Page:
The Indian government’s announcement of an action plan for the management of increasing volumes of waste tyres has been welcomed by the UK Tyre Recovery Association (TRA). Despite the Indian government’s move as a “much-needed response to a growing environmental challenge”, TRA representatives commented that India’s waste tyre arisings have been “swelling exponentially but so too have imports of old tyres from many western countries”. Some of the latter have reportedly “ended up being processed in illegal or environmentally unsuitable ways”.
European Tyre Enterprise Ltd (ETEL), which owns leading tyre retail and wholesale operations Kwik-Fit and Stapleton’s, has agreed the acquisition of Murfitts Industries, the country’s leading tyre recycling company. ETEL is buying 100 per cent of Murfitts Group Ltd, the parent company of Murfitts Industries. Murfitts operates a national network recycling the equivalent of around 20 million car tyres per year. Murfitts, which processes and recycles tyres into granulate, has been a long-term provider of post-consumer tyre collection and recycling services to ETEL.
Australia’s government has launched ReMade in Australia, a new national effort to encourage industry to transform recycled waste into productive outcomes. Tyre Stewardship Australia (TSA) has expressed its strong agreement with the campaign.
End-of-life tyre recycling firm Genan has a new majority shareholder after PKA, sole owner of Genan since 2014, agreed to sell 51 per cent of its shares in the company to Maj Invest Equity 5 K/S, a fund overseen by one of Denmark’s leading asset management companies. PKA continues to co-own Genan as minority shareholder.
The CEO of Scandinavian Enviro Systems (Enviro), Thomas Sörensson, participated in a panel on the role of sustainability and particularly recovered carbon black (rCB) alongside executives from world-leading manufacturers Michelin and Bridgestone on 22 November 2021. The presentation was given at Smithers Recovered Carbon Black Conference, an international conference in Amsterdam.
Big Atom is celebrating a major breakthrough in its attempt to “revolutionise” the tyre recycling process after receiving a £350,000 grant from Innovate UK. The clean-tech recycling company, which already boasts the North West’s second largest tyre recycling plant, has been given the cash injection to develop its patented chemical reactor technology, which will convert old waste tyres into new materials.
The Tyre Recovery Association (TRA) has spoken out to endorse the move Australian government’s move to prohibit the export of most unprocessed end-of-life tyres from December 2021. The only exception will be casings suitable for retreading or validated reuse. In addition, Peter Taylor, secretary general of the TRA urged DEFRA Secretary of state George Eustice MP to closely study this change in Australian law and consider whether the UK should follow a similar path:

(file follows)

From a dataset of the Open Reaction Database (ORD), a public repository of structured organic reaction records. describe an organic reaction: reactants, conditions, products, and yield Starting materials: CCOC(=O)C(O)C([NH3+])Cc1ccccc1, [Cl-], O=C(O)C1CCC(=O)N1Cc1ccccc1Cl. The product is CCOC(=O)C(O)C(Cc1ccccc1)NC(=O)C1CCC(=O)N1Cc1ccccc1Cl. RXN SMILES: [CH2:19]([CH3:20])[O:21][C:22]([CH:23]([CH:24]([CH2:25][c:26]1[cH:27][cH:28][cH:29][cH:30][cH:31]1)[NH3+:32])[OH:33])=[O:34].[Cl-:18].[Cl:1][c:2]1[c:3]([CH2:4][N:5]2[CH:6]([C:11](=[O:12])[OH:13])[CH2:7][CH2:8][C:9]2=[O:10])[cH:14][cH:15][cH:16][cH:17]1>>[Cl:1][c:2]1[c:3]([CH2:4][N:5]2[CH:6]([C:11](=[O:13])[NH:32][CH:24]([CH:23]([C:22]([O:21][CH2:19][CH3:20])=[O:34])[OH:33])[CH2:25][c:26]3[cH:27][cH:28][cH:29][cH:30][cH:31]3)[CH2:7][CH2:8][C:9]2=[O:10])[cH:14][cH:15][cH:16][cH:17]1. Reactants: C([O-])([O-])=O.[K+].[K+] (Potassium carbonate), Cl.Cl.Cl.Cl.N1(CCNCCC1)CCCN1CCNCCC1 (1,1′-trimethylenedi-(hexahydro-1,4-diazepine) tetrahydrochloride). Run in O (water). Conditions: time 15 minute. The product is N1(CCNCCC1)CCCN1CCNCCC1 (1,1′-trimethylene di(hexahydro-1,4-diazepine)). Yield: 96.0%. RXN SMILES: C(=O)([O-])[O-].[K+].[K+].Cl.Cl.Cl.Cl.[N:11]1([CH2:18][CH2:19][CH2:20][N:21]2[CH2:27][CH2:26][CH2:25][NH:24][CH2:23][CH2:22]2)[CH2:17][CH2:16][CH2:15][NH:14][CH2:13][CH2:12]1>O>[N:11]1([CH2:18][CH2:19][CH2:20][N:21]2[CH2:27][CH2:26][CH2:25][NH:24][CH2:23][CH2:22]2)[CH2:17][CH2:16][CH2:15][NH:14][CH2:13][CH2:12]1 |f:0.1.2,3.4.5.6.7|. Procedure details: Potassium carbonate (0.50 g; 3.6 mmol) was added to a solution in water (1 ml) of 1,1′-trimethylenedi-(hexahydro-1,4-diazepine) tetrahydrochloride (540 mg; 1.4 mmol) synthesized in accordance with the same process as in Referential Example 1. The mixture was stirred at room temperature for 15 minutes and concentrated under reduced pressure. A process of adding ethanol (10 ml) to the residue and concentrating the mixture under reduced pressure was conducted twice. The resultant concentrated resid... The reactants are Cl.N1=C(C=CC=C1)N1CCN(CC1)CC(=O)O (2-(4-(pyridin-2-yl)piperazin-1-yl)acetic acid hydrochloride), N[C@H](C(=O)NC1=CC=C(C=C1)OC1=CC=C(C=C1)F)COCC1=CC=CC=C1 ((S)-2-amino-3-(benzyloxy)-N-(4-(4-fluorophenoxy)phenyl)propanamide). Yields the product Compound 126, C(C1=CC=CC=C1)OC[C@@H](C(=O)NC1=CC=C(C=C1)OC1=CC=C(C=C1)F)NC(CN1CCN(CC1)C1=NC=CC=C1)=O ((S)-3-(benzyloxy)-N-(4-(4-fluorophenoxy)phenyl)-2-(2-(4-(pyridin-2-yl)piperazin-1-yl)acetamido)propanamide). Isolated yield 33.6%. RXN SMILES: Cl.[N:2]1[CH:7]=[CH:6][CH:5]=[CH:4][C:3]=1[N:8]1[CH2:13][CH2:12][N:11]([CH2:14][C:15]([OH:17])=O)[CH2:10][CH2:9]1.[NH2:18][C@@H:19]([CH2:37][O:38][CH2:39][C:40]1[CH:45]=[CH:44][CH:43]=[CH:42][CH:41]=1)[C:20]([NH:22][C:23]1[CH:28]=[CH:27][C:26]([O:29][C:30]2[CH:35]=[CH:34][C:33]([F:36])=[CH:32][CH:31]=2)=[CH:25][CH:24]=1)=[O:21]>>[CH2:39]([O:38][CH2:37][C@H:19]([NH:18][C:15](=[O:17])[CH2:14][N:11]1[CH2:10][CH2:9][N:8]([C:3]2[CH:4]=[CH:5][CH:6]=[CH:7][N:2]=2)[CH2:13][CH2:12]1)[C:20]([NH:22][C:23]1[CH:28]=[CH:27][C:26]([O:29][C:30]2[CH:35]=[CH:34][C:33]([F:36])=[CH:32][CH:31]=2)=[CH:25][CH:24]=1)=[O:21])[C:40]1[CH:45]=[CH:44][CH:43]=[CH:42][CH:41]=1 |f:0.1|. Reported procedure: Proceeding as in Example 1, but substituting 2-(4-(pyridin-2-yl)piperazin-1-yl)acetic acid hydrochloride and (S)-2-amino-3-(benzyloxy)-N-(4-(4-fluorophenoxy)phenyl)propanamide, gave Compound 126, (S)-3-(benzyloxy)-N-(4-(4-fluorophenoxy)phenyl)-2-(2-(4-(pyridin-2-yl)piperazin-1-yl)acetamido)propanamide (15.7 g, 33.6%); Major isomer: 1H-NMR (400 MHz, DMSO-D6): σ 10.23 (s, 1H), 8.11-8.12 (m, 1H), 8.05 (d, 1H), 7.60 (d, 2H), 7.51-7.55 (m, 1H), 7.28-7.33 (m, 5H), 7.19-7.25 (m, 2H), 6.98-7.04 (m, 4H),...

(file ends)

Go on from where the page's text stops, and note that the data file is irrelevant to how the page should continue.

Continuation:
From 1 December 2021, new laws in Australia will extend a ban on waste exports out of the country to tyres. It follows a cessation of unprocessed waste glass and mixed plastic exports earlier in the year. Reporting this measure, Tyre Stewardship Australia says the change is part of a broader commitment by the Australian Government to reduce waste, increase recycling rates and build capacity in Australia’s recycling industry.
17 years of dumping has amassed a “tyre graveyard” over 42 million vehicle tyres in Kuwait. According to EuroNews.Green, this has resulted in clouds of toxic black smoke when set alight, creating an “immense environmental risk for residents”.
Hankook Tire is collaborating with Korean footwear brand Yase to launch a range of eco-friendly shoes made using recycled tyres. This ‘Zero – Leave Nothing Behind’ project offers those still too young to drive the opportunity to get to know Hankook Tire – the tyre maker expects the products will “resonate with customers who are early adopters and are conscious about the environment.”
Germany’s IAA motor show moves to Munich this year and, rebranded as IAA Mobility 2021, is the country’s first major international event since the easing of lockdown restrictions. It begins on 7 September and has attracted more than 1,000 exhibitors and speakers. Michelin will be there, and during IAA Mobility intends to highlight plans to make its tyres as sustainable as possible. The tyre maker’s efforts will include six Michelin teams roaming through downtown Munich during the event, encouraging people to recycle plastic waste.
Australians with tyres on the brain can convert this to a profitable business with help from Tyre Stewardship Australia (TSA). The association representing firms across the tyre supply chain states that if someone fitting this bill has “an idea that utilises end-of-life tyres,” then it “has the funds to assist.”
Hankook Tire & Technology Group is the latest tyre manufacturer to partner with Tyre Stewardship Australia (TSA), an organisation set up to promote the development of viable markets for end-of-life tyres, and as such is now contributing to the National Tyre Product Stewardship Scheme. The Korean tyre maker’s engagement lifts the number of participating tyre importers to nine; in addition to Hankook, Bridgestone, Continental, Goodyear & Dunlop, Kumho, Michelin, Pirelli, Toyo, Yokohama are involved with the scheme.
We’re used to encountering yarn spun from recycled polyethylene terephthalate (PET) bottles in clothing and soft furnishings, but from next year motorists will be able to buy Continental tyres containing this material. Continental will use PET-sourced polyester yarns in the construction of tyre casings and says these can “completely replace” conventional polyester. It will present a concept tyre built upon a PET polyester casing at the IAA Mobility show in Munich this September.